Head­ing the other way down Tele­graph Av­enue you’ll even­tu­ally come to Broad­way, which takes you all the way down Jack Lon­don Square, named af­ter the cel­e­brated writer who hung out in these parts and has a statue here in his hon­our.

The square it­self boasts another se­lec­tion of eat­ing and drink­ing op­tions if you find Tele­graph Av­enue a bit too cool for you. Which you might.

Close to Jack Lon­don Square is But­ter­cup, the only place to visit for break­fasts (which are ab­so­lutely not for the faint­hearted). My son Finn en­joyed waf­fles with fried chicken for his.

There’s no doubt a lot more to see in Oak­land, and I loved my first toe-dip into its wa­ters so much that a re­turn visit has made it onto the itin­er­ary for my next sum­mer hol­i­days.

We stayed at the Oak­land Mar­riott City Cen­tre – it’s on Broad­way, close to the ac­tion, and has re­cently been re­fur­bished.

It’s not too pricey, but per­fectly com­fort­able, and it’s a great cen­tral lo­ca­tion. We’ll be back in there next sum­mer, too.

Our time in San Fran­cisco was all too brief – we spent more time in Oak­land than in the Bay Area’s main at­trac­tion.

But as first time vis­i­tors there were two things that we needed to tick off our list – a visit to Al­ca­traz Is­land and a cy­cle across the Golden Gate Bridge.

We stayed at the Parc 55 ho­tel close to Union Square in the city – ideally lo­cated by the Pow­ell Street BART sta­tion, which will be your best way of get­ting from the air­port into the city, and up to Oak­land be­yond.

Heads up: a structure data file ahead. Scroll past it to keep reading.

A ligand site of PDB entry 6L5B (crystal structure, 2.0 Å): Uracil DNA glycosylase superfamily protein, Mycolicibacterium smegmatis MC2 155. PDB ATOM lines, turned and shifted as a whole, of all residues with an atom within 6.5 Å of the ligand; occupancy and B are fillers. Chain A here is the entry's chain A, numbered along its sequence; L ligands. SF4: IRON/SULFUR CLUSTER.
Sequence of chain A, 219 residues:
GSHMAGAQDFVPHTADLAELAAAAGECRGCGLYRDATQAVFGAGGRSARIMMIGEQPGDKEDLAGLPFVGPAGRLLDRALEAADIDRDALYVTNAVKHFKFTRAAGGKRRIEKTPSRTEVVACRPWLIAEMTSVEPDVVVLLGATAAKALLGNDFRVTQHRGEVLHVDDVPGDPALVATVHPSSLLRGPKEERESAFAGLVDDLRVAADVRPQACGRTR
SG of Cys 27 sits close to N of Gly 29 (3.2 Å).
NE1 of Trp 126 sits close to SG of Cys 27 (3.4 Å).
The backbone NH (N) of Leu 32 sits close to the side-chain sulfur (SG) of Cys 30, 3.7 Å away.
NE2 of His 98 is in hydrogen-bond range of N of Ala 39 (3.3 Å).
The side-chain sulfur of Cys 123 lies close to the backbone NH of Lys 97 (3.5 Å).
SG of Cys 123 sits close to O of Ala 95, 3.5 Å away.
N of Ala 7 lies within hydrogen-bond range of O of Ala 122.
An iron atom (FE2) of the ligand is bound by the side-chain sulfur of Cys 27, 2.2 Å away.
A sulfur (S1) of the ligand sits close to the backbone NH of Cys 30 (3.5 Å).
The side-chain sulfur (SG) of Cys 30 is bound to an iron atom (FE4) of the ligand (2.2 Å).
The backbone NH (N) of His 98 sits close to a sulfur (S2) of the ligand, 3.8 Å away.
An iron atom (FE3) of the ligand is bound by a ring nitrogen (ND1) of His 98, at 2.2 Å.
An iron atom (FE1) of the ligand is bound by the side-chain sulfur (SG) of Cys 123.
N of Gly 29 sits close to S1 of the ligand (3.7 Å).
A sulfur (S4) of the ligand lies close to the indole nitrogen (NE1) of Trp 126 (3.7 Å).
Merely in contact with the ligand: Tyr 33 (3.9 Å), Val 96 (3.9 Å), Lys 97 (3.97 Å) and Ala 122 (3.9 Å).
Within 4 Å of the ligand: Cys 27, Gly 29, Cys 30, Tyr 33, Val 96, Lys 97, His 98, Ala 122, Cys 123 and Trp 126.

BART (Bay Area Rapid Tran­sit) is a rail sys­tem that runs from the air­port, some 13 miles south of down­town San Fran­cisco, up through the city, across the Bay to Oak­land, with four lines then fan­ning out to con­nect with Rich­mond, Pitts­burg (no, not Pitts­burgh), Dublin (no, not that Dublin), and Fre­mont.

It’s by far the cheap­est and fastest way to get from the air­port into San Fran­cisco.

How in­ter­est­ing can a for­mer prison be? That was my ques­tion, as my son – who has ap­par­ently vis­ited a vir­tual Al­ca­traz many times, shoot­ing zom­bies in one or other of the Call of Duty games – as he pestered for a visit to the real thing.

Of course Al­ca­traz isn’t just any old prison – the fa­mous say­ing goes some­thing like “if you break the rules, you go to prison, if you break the prison rules, you go to Al­ca­traz”.

In other words, it housed the cream of the crim­i­nal crop - in­clud­ing Al Capone and Robert “The Bird Man” Stroud – dur­ing its sur­pris­ingly brief 29-year ca­reer as a fed­eral prison.

It closed in 1963, a vic­tim of cost-cut­ting. The prison build­ings were erod­ing badly be­cause of its salty lo­ca­tion on an is­land in San Fran­cisco Bay.